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Remedy: Ant-c / Bry / Puls / Merc / Nat-m / Rhus-t / Verat-v
Every physician confronts his defenceless patient, with the command SHOW ME YOUR TONGUE. Not merely of his stomach, the tongue is the mirror of the man himself.
Located in the centre of the cavity of our mouth, behind the semilunar rows of teeth, joining the pharynx at the back but absolutely free on other three sides, this tiny flap of muscle is the most mobile organ of our body.
Swinging up and down, left and right, and shamelessly darting in and out, this freelancer of human body gives off its multiple signals, most vociferously.
Under the auspices of CNS as well as the vocal cords of larynx the human tongue, on account of its faculty of speech, becomes the most versatile medium of communication between men and man. Otherwise, the throat alone could emit nothing more than a few guttural sounds like an animal. An intelligent, sensitive, and aspiring creature that man is, he transformed this facility to speak and talk,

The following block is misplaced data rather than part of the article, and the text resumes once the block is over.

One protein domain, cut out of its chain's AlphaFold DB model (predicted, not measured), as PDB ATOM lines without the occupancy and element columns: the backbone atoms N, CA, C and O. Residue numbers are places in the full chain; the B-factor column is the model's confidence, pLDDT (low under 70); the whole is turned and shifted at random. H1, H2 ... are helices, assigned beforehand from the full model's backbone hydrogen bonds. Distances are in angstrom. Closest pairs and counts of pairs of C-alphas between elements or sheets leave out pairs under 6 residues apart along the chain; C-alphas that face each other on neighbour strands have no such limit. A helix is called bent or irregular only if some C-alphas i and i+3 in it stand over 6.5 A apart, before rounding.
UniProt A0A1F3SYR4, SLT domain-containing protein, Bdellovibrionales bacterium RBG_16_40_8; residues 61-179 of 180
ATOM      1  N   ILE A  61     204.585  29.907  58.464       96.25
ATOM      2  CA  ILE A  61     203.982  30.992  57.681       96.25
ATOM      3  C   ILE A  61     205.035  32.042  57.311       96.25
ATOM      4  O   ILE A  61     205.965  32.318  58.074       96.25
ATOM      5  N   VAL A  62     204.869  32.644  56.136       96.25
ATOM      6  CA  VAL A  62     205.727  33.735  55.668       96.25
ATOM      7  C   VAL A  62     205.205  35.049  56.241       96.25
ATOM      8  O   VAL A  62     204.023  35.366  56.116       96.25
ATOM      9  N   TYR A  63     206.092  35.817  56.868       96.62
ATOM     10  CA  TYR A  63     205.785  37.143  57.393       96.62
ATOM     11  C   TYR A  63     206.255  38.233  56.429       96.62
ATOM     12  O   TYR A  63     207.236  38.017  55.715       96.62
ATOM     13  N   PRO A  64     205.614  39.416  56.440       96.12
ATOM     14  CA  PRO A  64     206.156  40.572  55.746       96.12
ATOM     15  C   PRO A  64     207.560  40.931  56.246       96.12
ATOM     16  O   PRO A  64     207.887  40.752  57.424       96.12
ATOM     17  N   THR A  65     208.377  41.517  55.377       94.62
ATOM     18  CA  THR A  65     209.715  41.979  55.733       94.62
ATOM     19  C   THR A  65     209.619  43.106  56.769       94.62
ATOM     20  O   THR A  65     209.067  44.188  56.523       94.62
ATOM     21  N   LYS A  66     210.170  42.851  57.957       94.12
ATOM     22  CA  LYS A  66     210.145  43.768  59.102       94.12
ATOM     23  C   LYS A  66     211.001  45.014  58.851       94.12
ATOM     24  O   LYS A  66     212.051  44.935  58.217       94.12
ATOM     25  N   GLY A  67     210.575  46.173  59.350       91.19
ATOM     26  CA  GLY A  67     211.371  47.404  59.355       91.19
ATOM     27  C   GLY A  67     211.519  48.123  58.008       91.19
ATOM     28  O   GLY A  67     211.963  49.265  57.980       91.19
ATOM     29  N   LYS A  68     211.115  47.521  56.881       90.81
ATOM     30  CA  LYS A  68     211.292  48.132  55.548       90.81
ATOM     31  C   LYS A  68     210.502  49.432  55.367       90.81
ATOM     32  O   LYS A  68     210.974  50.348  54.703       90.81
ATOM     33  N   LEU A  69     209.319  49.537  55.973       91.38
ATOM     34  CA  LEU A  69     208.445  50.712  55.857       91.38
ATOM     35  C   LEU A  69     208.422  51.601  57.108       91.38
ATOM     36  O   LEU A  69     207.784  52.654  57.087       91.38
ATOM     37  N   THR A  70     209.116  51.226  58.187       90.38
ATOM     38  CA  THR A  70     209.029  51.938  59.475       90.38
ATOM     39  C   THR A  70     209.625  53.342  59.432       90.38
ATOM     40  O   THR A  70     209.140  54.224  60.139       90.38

into song and music, literature and poetry.
That marked an important milestone in the history of human progress, made, possible by our tongue.
Moreover, the tastebuds scattered along its length and breadth invited all culinary skill of the world, to convert cooking into an art. Consequently food that nourished the body became the gourmets delight. Being a social animal, man shared his food as well as thoughts with his fellows. Thus the tiny tongue became an important media of two-fold communication.